1. This is a great perspective and you make some great points! A) about media and spinning headlines and b) about marketing and c) about popular kids coming in all shapes and sizes. I totally agree with all of that. My daughter is 15 and a bigger girl. She is bubbly, funny and well-liked. I have waited for the dreaded moment where someone hurts her because of her size, but because (I think) she is so outgoing and confident it has not happened (that we know of, thank goodness). What I fear though, the most, is perceptions like this narrow minded guy becoming the norm and that beautiful personality and confidence she has being dimmed and tarnished. That is why I hated what he said. I supported the backlash against him because any speaking out against any type of group is detrimental, in my opinion. I agree he is arrogant, but I also think he is very self righteous and has potential to break a lot of spirits. Boo A&F!

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  2. I have never liked A&F either. But I see where you are coming from too. I noticed what Jen said, that he "spoke out" against a type of people--but I am not convinced that he actually spoke out against a group of people, although he insinuated that larger kids are not cool. Really, I just think it was a marketing ploy and the guy is a jerk and we shouldn't be giving him the time of day. That's all it comes down to. By paying more attention to him and what he said, we are essentially giving him what he wants and WE are insinuating that he is worth our time.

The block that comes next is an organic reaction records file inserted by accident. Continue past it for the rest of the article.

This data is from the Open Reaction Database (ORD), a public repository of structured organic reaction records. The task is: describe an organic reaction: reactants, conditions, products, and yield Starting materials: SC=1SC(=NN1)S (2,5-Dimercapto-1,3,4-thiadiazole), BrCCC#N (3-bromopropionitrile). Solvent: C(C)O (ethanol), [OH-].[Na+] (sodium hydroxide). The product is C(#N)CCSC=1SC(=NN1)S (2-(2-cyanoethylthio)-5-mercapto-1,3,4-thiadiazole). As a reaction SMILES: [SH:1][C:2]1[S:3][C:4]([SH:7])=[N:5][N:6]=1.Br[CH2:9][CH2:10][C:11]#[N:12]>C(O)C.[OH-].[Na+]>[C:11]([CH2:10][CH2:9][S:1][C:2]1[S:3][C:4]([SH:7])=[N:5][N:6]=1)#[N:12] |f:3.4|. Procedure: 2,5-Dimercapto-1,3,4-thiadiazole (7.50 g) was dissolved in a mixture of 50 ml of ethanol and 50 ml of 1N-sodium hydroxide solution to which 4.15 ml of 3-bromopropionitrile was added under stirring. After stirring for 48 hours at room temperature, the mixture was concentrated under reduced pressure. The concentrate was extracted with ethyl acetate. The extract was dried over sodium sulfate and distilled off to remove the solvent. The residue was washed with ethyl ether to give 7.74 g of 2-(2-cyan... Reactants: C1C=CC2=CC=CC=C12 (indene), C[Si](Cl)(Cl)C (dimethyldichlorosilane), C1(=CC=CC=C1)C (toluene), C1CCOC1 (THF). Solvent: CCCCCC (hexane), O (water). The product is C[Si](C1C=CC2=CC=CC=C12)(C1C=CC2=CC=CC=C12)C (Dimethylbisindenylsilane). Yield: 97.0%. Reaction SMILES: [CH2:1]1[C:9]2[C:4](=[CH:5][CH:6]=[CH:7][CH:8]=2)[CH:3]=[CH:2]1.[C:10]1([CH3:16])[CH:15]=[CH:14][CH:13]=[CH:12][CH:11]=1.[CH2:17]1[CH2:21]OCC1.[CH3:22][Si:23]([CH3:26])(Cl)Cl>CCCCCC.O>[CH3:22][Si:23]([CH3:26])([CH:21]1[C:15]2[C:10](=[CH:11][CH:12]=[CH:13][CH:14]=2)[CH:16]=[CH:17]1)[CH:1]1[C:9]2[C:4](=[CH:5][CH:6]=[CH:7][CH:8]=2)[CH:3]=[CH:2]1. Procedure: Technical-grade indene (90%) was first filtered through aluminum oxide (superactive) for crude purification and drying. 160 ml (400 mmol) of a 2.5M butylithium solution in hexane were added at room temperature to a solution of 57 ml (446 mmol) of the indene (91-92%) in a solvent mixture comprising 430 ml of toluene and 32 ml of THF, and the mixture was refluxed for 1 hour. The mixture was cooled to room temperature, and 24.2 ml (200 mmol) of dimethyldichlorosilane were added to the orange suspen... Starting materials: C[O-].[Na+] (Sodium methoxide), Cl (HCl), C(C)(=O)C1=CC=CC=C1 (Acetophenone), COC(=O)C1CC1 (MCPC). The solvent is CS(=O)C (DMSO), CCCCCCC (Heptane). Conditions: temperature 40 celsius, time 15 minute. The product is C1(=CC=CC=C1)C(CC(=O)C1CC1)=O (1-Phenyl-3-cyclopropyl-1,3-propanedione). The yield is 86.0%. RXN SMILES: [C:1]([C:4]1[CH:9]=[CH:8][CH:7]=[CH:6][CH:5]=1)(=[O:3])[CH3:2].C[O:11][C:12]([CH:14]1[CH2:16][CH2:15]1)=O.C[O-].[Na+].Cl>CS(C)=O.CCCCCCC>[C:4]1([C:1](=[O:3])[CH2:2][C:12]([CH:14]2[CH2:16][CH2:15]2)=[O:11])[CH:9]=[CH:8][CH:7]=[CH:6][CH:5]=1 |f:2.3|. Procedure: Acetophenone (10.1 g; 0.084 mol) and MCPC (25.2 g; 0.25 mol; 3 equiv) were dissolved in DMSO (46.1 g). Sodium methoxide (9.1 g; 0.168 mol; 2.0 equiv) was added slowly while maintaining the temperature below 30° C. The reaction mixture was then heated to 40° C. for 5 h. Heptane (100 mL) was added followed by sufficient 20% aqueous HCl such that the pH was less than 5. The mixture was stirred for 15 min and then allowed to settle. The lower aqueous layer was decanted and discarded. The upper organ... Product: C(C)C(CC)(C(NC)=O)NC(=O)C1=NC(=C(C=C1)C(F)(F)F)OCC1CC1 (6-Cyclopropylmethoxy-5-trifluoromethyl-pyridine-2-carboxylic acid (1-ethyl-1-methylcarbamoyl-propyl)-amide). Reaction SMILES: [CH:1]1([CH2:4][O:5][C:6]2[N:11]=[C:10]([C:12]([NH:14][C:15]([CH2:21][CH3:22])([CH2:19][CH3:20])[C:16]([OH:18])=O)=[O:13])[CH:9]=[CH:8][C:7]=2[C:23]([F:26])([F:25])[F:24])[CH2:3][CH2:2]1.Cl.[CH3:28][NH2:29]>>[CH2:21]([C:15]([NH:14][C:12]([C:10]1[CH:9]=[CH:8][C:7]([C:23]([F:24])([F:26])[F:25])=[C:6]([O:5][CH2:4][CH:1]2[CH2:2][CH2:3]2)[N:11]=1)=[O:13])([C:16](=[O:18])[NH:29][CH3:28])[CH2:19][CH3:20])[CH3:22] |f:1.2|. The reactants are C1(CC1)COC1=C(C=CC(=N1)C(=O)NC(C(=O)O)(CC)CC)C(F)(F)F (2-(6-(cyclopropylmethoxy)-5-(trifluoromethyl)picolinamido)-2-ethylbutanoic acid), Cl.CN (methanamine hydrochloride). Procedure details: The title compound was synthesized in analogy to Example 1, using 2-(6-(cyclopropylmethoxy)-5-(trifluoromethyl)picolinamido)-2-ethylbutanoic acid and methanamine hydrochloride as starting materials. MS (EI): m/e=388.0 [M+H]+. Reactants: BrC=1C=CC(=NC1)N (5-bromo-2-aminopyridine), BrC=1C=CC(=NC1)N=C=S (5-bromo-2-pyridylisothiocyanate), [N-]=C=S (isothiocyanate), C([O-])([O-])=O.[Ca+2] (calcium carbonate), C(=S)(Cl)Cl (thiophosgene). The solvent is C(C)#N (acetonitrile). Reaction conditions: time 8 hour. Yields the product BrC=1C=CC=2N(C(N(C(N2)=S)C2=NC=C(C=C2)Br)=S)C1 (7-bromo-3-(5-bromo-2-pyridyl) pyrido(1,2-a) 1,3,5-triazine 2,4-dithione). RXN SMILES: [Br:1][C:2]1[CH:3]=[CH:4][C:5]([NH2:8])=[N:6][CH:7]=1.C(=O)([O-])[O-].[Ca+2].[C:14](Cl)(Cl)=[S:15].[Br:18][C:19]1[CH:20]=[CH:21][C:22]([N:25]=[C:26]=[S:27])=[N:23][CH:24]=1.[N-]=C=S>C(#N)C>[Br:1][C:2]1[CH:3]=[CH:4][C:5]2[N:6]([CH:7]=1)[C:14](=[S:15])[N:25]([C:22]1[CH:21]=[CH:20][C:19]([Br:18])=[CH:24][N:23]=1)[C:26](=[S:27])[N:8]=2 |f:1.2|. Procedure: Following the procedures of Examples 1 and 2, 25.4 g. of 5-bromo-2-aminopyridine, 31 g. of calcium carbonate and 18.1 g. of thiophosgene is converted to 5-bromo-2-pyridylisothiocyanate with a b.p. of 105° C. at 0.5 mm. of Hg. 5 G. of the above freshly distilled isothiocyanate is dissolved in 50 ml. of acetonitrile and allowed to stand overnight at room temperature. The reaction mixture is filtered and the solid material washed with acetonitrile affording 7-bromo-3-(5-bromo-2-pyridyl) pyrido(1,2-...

He's not.
    Just don't let your kids shop there.
    And, the store as a company represents way worse than what he said. If you ask me, theres some borderline child pornography in his store (just speaking from when I went into the store about ten years ago and saw the pictures of the models in his store--that was the ONLY time I ever was in his store). Why are we just now so worried about what he insinuates about larger kids when he has all along allowed these images to exist, which in my book is way WORSE than saying a fat kid can't be popular.

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  3. Great post, Lea! I've never been a huge fan of A&F, but mostly because it was too expensive for my blood. I love the comparisons you make to 5-7-9 and Lane Bryant. It's definitely not unusual for a clothing company to market to certain demographics.

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  4. You do make some good points. A&F never registered on my radar even when I was in those demographics. I hate their ads and choose not to spend my money there, and that was long before this mess started. :-)

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  5. I love the post! Completely agree with you. I myself was one of the girls who when I was younger (and still very focused on being in the 'cool group') wanted to be in those clothes but was on the upper side of the range and felt like I wasn't meant to be in them.

    Every business has to have a strategy. We don't need to agree with it, or like it. But at least they know what they're going after.

    And just fyi....I absolutely LOVE the fact that you mention 5-7-9....is it sad I can still very CLEARLY remember when Dominique Moceanu (USA Gymnast..just in case you don't know her by name) was the cover girl for their branding? Hhahah made me want those clothes SO badly! :)
    I have no qualms of owning up to it...my dance students point out my age every day at this point. hahah :)